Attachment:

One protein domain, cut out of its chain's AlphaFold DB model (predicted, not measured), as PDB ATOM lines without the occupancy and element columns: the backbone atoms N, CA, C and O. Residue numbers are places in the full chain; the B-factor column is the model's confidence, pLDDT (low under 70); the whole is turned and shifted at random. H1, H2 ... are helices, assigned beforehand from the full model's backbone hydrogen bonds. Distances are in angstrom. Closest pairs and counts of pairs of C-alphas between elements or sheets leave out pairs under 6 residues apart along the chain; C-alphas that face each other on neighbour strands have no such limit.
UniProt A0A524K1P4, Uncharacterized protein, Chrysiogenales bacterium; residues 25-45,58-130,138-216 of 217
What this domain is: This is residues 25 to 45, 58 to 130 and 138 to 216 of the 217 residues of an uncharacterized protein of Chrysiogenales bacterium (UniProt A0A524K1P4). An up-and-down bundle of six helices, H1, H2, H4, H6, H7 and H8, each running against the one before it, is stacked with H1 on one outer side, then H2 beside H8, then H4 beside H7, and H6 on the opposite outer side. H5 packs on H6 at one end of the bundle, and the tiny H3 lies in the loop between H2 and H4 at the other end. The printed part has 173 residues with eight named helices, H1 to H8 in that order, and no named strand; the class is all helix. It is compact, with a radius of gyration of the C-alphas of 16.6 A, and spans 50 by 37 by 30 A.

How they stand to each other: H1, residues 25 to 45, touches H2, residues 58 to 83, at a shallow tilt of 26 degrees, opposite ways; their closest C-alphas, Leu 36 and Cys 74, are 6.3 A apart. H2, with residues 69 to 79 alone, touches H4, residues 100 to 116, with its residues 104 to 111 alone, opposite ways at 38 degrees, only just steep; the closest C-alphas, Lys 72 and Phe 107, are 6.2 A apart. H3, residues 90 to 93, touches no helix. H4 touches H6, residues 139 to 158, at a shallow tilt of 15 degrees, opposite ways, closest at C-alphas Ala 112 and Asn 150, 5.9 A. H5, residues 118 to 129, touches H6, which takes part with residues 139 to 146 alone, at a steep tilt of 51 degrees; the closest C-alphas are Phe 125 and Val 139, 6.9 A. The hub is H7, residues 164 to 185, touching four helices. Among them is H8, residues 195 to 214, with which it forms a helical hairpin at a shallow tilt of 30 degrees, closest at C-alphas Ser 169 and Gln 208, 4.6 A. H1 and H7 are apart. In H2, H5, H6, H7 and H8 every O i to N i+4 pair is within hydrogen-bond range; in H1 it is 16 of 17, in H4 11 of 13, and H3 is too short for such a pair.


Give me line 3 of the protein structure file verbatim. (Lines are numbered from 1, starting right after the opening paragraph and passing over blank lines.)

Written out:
How they stand to each other: H1, residues 25 to 45, touches H2, residues 58 to 83, at a shallow tilt of 26 degrees, opposite ways; their closest C-alphas, Leu 36 and Cys 74, are 6.3 A apart. H2, with residues 69 to 79 alone, touches H4, residues 100 to 116, with its residues 104 to 111 alone, opposite ways at 38 degrees, only just steep; the closest C-alphas, Lys 72 and Phe 107, are 6.2 A apart. H3, residues 90 to 93, touches no helix. H4 touches H6, residues 139 to 158, at a shallow tilt of 15 degrees, opposite ways, closest at C-alphas Ala 112 and Asn 150, 5.9 A. H5, residues 118 to 129, touches H6, which takes part with residues 139 to 146 alone, at a steep tilt of 51 degrees; the closest C-alphas are Phe 125 and Val 139, 6.9 A. The hub is H7, residues 164 to 185, touching four helices. Among them is H8, residues 195 to 214, with which it forms a helical hairpin at a shallow tilt of 30 degrees, closest at C-alphas Ser 169 and Gln 208, 4.6 A. H1 and H7 are apart. In H2, H5, H6, H7 and H8 every O i to N i+4 pair is within hydrogen-bond range; in H1 it is 16 of 17, in H4 11 of 13, and H3 is too short for such a pair.